The female patient in the study was from Seattle and fell severely ill in March after contracting the virus with genes linked to the first strains of Sars-CoV-2, the official name of the coronavirus, detected in the central Chinese city of Wuhan.
In late August, the patient returned to the hospital with a different strain of the virus carrying D614G, a mutation that was not seen in the first infection.
Dr Jason Goldman from the Swedish Medical Centre in Seattle told Thailand Medical News, “These results could have important implications for the success of vaccine programmes based on the original Wuhan strain.”
Dr Goldman’s team said their patient was a nursing home resident in he
r sixties who might have first caught the virus from a staff member who returned from the Philippines with a respiratory infection.
In late March, the patient was hospitalized for over a month with severe pneumonia associated with COVID-19, the disease caused by the coronavirus.
Upon recovering, the patient went to a new nursing facility where several other residents had coughs. In August, after two weeks with a dry cough and general weakness, the patient was sent back to hospital and tested positive again, this time for the coronavirus strain with the D614G mutation.
Professor Dr Chen Wei, a virologist with the Academy of Military Medical Sciences and a scientist leading China’s COVID-19 vaccine programme based on the Wuhan strain warned that mutated strains that are fast emerging and becoming prevalent are going to be a problem despite denials from Western researchers involved in current vaccines.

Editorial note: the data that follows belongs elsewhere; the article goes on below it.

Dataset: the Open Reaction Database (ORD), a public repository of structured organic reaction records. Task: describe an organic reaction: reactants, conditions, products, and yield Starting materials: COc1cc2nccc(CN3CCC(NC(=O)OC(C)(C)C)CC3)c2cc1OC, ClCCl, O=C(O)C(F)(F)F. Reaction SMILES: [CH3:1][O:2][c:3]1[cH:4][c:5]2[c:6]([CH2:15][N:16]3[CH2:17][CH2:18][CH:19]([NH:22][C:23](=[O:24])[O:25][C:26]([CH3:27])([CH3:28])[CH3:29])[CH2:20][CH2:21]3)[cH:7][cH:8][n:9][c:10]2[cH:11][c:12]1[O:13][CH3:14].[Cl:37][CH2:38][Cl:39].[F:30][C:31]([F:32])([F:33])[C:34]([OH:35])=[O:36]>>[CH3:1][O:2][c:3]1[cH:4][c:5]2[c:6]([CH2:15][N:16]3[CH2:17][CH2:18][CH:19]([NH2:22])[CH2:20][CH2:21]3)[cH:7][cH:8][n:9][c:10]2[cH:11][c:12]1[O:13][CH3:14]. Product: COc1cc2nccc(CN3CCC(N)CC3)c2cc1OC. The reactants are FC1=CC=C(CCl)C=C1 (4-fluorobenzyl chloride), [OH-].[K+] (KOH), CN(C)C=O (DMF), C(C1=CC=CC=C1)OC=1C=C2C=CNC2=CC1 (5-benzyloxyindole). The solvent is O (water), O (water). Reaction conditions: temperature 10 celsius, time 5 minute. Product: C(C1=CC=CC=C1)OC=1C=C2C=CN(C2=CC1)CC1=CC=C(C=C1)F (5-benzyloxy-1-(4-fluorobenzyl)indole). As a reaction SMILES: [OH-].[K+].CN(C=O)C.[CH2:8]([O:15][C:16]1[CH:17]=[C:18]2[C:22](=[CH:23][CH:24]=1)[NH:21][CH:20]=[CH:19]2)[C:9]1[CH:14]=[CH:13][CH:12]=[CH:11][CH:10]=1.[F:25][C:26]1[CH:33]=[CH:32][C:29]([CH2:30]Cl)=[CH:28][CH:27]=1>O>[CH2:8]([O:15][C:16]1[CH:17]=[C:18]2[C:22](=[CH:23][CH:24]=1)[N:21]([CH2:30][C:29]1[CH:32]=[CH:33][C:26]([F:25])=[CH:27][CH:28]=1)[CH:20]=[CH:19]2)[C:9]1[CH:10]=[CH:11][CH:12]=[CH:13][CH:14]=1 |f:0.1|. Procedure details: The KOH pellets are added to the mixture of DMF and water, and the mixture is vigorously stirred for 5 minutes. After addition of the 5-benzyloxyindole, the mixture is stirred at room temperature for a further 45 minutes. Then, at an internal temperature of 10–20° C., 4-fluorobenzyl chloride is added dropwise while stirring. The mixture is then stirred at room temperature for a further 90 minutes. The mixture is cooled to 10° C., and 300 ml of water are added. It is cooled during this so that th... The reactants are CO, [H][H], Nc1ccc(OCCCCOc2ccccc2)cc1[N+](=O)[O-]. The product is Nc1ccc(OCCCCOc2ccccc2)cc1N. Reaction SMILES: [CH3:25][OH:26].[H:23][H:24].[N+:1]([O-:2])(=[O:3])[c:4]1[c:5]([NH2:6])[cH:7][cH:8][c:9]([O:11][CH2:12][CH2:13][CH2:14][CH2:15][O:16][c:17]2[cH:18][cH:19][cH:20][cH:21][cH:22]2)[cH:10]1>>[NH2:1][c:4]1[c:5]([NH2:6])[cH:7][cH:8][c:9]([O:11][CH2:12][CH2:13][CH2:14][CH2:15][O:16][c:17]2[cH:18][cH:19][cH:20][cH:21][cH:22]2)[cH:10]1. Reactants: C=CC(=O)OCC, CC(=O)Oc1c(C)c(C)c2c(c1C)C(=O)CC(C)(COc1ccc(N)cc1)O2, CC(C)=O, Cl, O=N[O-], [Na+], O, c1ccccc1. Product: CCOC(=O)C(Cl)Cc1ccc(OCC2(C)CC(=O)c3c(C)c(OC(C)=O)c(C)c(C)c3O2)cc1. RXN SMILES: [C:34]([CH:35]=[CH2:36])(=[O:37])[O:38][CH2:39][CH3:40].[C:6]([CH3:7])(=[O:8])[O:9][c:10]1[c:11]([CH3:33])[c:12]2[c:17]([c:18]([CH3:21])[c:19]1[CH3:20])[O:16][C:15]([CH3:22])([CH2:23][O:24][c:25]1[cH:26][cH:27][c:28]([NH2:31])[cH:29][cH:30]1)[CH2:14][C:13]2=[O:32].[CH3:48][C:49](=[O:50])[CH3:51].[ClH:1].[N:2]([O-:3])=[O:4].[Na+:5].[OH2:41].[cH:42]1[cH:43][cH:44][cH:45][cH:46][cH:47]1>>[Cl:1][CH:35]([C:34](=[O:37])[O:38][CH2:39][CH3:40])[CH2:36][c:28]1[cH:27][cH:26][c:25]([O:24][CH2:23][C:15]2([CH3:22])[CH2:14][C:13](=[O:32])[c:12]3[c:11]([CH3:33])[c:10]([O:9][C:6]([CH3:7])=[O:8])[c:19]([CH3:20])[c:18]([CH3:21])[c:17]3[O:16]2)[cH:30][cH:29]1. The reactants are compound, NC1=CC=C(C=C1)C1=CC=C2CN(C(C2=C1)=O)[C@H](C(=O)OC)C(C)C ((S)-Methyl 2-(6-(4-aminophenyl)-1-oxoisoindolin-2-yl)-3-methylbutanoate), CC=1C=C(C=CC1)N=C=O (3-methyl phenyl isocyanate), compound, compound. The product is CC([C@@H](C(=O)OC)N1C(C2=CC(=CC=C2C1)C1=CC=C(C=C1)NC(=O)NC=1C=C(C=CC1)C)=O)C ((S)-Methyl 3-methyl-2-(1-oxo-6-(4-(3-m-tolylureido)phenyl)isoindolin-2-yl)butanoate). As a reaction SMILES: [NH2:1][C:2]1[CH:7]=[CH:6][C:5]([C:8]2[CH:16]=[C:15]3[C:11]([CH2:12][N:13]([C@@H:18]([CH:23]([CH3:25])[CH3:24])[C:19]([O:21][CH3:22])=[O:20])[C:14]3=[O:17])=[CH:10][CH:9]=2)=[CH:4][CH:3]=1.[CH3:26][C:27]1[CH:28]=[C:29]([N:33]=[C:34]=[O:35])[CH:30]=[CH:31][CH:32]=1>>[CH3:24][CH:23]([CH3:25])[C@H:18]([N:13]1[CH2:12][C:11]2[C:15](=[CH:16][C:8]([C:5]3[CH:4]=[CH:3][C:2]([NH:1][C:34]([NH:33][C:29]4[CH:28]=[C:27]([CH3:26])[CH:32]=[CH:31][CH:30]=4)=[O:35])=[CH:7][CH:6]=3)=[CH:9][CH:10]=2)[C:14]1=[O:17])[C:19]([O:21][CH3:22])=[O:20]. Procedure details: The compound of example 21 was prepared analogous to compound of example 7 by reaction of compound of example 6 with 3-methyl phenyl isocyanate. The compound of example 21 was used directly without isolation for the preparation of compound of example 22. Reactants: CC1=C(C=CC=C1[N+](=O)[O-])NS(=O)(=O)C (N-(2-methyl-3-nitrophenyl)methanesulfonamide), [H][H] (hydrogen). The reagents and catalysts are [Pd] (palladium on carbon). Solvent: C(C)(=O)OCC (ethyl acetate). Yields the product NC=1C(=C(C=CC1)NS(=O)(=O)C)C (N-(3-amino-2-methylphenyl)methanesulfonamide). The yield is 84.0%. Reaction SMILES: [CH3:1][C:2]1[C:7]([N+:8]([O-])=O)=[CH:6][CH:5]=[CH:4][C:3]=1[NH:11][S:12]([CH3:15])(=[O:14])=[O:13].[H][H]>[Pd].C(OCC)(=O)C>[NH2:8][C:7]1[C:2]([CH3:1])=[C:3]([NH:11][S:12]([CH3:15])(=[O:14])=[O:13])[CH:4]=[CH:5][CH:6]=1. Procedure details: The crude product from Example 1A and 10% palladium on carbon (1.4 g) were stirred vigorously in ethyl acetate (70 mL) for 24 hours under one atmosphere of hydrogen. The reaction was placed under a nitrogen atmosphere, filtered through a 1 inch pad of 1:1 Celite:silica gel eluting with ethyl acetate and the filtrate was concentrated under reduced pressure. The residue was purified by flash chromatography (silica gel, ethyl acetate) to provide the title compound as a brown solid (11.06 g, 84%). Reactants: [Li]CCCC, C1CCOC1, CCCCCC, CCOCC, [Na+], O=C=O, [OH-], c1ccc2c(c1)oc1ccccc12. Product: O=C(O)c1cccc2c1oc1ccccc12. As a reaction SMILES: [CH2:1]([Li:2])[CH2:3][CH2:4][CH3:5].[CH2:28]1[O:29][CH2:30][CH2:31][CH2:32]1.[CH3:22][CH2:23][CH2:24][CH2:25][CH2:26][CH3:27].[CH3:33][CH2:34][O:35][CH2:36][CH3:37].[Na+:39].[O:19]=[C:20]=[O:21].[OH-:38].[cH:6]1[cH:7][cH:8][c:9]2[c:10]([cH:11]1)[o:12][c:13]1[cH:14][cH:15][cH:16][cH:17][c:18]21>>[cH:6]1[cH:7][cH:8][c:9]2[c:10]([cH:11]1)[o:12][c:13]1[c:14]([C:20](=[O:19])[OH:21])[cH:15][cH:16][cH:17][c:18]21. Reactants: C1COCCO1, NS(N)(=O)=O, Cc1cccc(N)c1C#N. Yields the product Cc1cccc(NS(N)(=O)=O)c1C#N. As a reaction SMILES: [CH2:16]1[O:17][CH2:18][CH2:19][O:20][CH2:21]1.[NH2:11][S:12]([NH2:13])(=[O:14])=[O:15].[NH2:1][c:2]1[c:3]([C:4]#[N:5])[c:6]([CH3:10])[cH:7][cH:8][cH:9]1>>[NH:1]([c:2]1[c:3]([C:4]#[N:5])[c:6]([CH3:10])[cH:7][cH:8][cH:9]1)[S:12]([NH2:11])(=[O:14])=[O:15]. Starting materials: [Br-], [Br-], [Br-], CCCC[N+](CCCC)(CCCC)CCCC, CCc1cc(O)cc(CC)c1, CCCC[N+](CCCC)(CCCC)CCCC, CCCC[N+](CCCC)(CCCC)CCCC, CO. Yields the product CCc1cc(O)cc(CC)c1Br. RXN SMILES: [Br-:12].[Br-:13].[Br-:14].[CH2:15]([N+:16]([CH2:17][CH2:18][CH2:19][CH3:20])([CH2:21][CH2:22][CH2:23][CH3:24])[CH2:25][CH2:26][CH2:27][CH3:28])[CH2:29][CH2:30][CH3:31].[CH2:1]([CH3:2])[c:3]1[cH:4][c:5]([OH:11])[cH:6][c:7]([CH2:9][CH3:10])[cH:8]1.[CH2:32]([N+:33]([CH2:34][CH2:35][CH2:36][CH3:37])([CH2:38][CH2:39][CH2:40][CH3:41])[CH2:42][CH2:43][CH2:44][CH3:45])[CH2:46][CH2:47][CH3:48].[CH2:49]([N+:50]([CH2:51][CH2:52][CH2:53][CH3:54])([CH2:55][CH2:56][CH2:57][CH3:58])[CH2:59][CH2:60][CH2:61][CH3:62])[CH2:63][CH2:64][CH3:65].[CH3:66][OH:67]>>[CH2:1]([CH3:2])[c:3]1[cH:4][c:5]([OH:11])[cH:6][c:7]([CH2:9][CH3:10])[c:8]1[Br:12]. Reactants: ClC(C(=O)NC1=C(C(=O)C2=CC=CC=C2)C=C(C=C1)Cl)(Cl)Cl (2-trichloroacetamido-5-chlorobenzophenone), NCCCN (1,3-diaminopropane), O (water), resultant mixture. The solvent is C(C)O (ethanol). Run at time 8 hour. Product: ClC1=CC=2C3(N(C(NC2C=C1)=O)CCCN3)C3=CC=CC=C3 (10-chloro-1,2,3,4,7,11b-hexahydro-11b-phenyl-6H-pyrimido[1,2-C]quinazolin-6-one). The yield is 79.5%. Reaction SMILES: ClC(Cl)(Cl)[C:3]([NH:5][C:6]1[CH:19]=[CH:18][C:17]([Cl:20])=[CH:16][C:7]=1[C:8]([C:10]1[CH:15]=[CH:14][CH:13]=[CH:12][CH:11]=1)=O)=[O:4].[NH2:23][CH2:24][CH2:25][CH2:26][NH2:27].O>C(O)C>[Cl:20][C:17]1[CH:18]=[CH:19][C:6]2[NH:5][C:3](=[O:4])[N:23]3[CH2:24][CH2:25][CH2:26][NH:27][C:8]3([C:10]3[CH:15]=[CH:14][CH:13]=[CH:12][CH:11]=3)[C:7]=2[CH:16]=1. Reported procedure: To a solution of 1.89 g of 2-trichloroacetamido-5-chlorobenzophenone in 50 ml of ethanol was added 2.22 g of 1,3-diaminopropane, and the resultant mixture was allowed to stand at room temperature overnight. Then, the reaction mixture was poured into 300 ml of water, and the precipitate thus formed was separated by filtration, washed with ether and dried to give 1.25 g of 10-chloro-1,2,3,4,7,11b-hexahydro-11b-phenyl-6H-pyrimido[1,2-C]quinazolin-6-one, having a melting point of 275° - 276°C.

Dr Chen told the Global Science and Life Health Forum in Beijing earlier this month that every day her team monitored the international database of viral genomes sequenced in different countries.
Dr Chen said researchers were trying to determine the structural or functional changes caused by these mutations, including D614G, which occurred in almost every sequence recently updated from around the globe.
She said, “Although Western researchers are saying that the impact of D614G is estimated to be very small, there are no detailed studies to support this.” she said. Furthermore there are even more newer strains emerging with some like the V483G strain that are antibody resistant already starting to gain prevalence in certain communities. https://www.thailandmedical.news/news/v483g-mutation-warning-about-growing-prevalence-of-new-sars-cov-2-mutant-strain-v483g-that-is-antibody-resistant-and-even-more-infectious
She admitted without wanting to get into details that the Chinese vaccine programmes have already admitted these shortcomings and are trying to find ways to rectify it.